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  32.  5
    Adrien Barton, Shabnam Mousavi & Jeffrey R. Stevens (2007). A Statistical Taxonomy and Another “Chance” for Natural Frequencies. Behavioral and Brain Sciences 30 (3):255-256.
    The conclusions of Barbey & Sloman (B&S) crucially depend on evidence for different representations of statistical information. Unfortunately, a muddled distinction made among these representations calls into question the authors' conclusions. We clarify some notions of statistical representations which are often confused in the literature. These clarifications, combined with new empirical evidence, do not support a dual-process model of judgment.
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  33.  56
    H. C. Stevens (1913). A Peculiar Collective Illusion. Journal of Philosophy, Psychology and Scientific Methods 10 (5):130-132.
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  34.  26
    Robert Stevens (1988). Coercive Offers. Australasian Journal of Philosophy 66 (1):83 – 95.
  35.  9
    E. M. Stevens (1886). First Notions of the Unseen in a Child. Mind 11 (41):149-152.
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  36.  30
    Lewis T. Stevens (1886). On the Time-Sense. Mind 11 (43):393-404.
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  37.  56
    Jacqueline Stevens (1996). The Reasonableness of John Locke's Majority: Property Rights, Consent, and Resistance in the Second Treatise. Political Theory 24 (3):423-463.
  38.  19
    Catherine Stevens & Cyril Latimer (1992). A Comparison of Connectionist Models of Music Recognition and Human Performance. Minds and Machines 2 (4):379-400.
    Current artificial neural network or connectionist models of music cognition embody feature-extraction and feature-weighting principles. This paper reports two experiments which seek evidence for similar processes mediating recognition of short musical compositions by musically trained and untrained listeners. The experiments are cast within a pattern recognition framework based on the vision-audition analogue wherein music is considered an auditory pattern consisting of local and global features. Local features such as inter-note interval, and global features such as melodic contour, are derived from (...)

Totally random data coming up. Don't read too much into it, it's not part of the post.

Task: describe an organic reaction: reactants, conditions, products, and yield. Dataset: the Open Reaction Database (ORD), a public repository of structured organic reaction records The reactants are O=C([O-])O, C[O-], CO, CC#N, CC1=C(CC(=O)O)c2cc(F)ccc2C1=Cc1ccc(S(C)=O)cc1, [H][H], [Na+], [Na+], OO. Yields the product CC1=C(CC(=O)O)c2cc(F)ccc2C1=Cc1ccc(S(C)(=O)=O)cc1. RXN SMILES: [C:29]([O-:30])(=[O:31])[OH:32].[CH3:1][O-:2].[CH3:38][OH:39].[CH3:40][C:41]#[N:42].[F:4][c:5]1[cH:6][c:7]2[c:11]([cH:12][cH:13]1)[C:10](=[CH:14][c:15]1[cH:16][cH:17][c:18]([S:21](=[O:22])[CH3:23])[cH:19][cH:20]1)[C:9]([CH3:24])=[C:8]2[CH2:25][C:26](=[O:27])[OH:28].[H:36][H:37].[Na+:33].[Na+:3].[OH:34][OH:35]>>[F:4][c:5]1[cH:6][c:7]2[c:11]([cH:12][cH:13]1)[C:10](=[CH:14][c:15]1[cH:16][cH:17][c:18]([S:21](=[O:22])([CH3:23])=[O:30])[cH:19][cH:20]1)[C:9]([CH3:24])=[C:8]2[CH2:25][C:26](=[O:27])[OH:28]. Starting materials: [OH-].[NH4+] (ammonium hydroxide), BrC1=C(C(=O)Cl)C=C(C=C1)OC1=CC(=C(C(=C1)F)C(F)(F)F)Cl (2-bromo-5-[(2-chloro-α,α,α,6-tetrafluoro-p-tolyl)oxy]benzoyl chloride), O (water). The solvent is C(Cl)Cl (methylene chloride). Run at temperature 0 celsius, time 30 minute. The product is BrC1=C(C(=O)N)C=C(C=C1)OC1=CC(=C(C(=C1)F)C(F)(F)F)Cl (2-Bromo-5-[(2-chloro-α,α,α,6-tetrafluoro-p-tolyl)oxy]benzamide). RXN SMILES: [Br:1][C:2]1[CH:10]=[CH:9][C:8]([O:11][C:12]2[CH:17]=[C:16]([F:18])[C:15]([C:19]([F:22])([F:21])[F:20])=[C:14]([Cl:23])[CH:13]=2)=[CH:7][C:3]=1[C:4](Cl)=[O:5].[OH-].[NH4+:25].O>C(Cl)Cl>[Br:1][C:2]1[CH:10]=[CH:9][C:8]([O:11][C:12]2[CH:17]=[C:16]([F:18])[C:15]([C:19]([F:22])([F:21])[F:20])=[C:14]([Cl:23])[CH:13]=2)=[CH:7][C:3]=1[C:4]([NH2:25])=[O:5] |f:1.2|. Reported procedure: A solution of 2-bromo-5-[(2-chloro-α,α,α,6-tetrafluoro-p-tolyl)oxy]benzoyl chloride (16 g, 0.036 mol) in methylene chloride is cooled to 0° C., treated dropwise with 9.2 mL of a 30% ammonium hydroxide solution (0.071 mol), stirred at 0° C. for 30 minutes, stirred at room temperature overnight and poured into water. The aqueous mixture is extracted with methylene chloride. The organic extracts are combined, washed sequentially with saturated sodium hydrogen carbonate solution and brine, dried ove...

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  39.  37
    Jacqueline Stevens (2003). On the Morals of Genealogy. Political Theory 31 (4):558-588.
    The article describes how an intellectual community of those following French trends in the academy have, for the past forty years, been offering a mistaken reading of Friedrich Nietzsche's concept of genealogy. The essay shows how Nietzsche mocks moral psychologists by calling them genealogists, contrasts Nietzsche's work with that of genealogists, and then documents how subsequent academics, encouraged by the work of Gilles Deleuze and, in turn, Michel Foucault, created a revaluation of genealogy's meaning, thereby fetishizing their own scholarly authority.
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  40.  36
    Graham Stevens (2005). Eliminating Racism: Dummett's on Immigration and Refugees and the Philosophy of Language. Journal of Applied Philosophy 22 (3):275–287.
    abstract This paper examines a claim made by Michael Dummett in his recent book On Immigration and Refugees that the feeling of racism can be removed by the creation of a social climate in which the expression of that feeling is disreputable. I suggest that Dummett's claim can be better appreciated if viewed in the light of some guiding principles of his project in the philosophy of language. With these principles in place, I argue that they provide convincing support for (...)